Another risk is that as people move into the suburbs, they are expecting to work from home permanently. So there’s a risk that employers may want to bring people back into the office, and that could roll back demand.
We saw a lot of downward pressure on condos, especially in the downtown area and on smaller spaces. Do you think we’ll see a resurgence this year?
I do think there’s a rebound coming in these markets. Over the past year, students have not been coming in, and business travellers haven’t been working from Vancouver, so the demand for those downtown properties has declined. But as the vaccine rolls out, we expect this demand to recover substantially.
The downtown core has become a dead zone when workers aren’t there, so you see that in housing demand as well. But as things normalize, I believe downtown Vancouver will be a much stronger real estate market going forward. Big companies are still planning to move into downtown Vancouver, like Amazon and other technology companies. The office will probably look a little different; I don’t think remote work is going away. But people may be expected to be in the office a few times a week.
What is your take on the real estate market and the economy over the next few years?
We have an outlook of 4% growth of the economy over the next few years. It’ll be an ongoing recovery, where the knowledge sectors will continue to grow and it will take a bit longer for tourism and hospitality to bounce back. It’ll be a work in progress. Longterm, we’ll be relying more on the knowledge sectors like technology and movie effects.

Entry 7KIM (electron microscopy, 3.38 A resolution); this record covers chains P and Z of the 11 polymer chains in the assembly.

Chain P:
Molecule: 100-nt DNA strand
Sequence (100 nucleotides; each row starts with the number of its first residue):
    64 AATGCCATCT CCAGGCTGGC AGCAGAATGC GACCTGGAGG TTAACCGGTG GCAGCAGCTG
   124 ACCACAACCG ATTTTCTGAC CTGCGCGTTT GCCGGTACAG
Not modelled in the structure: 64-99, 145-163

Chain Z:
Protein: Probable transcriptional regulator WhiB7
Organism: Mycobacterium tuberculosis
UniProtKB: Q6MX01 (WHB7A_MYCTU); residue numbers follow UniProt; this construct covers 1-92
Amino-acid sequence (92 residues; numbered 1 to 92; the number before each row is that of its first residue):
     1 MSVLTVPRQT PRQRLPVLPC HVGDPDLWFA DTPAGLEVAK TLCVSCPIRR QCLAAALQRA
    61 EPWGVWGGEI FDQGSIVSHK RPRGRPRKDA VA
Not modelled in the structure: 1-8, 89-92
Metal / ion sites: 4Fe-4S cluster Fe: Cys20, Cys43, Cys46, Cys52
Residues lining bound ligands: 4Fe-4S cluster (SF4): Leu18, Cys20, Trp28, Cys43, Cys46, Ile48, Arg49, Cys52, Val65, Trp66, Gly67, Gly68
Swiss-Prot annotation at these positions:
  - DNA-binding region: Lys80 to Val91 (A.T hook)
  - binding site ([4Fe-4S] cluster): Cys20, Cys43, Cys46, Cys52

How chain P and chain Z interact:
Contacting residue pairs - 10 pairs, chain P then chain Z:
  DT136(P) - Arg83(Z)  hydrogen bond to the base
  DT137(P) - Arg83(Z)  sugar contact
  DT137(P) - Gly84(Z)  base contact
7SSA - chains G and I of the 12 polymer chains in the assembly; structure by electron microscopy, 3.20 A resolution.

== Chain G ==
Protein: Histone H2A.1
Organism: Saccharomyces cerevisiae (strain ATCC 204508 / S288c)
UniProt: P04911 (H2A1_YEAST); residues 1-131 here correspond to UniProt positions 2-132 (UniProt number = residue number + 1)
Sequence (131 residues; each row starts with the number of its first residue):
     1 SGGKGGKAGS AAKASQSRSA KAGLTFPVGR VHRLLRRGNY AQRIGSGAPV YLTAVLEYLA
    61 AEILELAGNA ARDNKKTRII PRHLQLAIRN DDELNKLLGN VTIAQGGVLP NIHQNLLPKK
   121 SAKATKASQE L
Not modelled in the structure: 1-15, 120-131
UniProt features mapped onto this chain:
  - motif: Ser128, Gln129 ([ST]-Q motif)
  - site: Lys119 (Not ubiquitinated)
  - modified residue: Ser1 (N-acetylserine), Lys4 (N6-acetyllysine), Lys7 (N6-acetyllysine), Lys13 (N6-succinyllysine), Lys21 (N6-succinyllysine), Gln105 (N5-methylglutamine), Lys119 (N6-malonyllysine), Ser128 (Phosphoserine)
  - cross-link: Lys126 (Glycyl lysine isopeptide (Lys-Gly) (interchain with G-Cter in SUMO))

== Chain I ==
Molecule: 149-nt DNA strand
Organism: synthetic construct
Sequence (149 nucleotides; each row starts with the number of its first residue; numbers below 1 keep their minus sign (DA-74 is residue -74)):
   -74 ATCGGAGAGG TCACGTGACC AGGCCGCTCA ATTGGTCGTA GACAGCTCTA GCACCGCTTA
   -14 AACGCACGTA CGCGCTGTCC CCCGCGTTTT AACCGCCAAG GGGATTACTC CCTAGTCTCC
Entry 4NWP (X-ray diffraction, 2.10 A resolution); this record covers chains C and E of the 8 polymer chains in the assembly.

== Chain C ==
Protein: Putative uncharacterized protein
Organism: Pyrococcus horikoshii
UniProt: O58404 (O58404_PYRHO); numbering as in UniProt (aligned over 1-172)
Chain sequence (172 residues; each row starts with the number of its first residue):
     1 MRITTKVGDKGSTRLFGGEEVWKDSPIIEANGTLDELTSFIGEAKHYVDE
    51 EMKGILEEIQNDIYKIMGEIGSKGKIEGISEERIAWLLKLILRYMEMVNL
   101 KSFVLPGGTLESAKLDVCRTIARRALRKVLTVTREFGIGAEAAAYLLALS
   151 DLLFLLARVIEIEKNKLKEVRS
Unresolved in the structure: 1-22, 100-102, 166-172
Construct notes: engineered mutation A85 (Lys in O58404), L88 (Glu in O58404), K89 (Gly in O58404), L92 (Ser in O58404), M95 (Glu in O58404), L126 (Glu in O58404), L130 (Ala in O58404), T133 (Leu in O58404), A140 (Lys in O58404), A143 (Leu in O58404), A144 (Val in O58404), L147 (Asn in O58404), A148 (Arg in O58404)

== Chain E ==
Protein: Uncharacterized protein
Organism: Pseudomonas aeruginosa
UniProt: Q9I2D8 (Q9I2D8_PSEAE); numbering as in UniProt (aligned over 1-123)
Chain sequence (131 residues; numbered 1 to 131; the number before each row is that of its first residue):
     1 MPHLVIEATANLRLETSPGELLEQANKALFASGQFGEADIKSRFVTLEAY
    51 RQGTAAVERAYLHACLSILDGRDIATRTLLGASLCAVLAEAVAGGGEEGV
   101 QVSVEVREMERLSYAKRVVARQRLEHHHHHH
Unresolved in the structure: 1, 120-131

For the housing market, we’ll probably still see home sales around the 20% range. On the pricing front, we were predicting a 5-6% increase but I think that will be even higher by the end of the year. I thought it’d be going down a little bit by now but that’s clearly not the case. Long term, I’m still quite bullish on where we are. We’ll see fluctuations, including a 10-15% decline, but Vancouver is a strong market long term. People will flock here and land is scarce, so that will put pressure on pricing.
Do you have a favourite region that is a growth area of the province?
I still think Kelowna is a good area for young families with relatively affordable real estate. Even within Metro Vancouver, people will flock towards affordability. Long term, we’ll see companies building secondary offices in places like Surrey, that will ensure those areas see continued growth.
Learn more: https://www.central1.com/economic-insights/
Connect with Bryan: https://twitter.com/bryanyuBC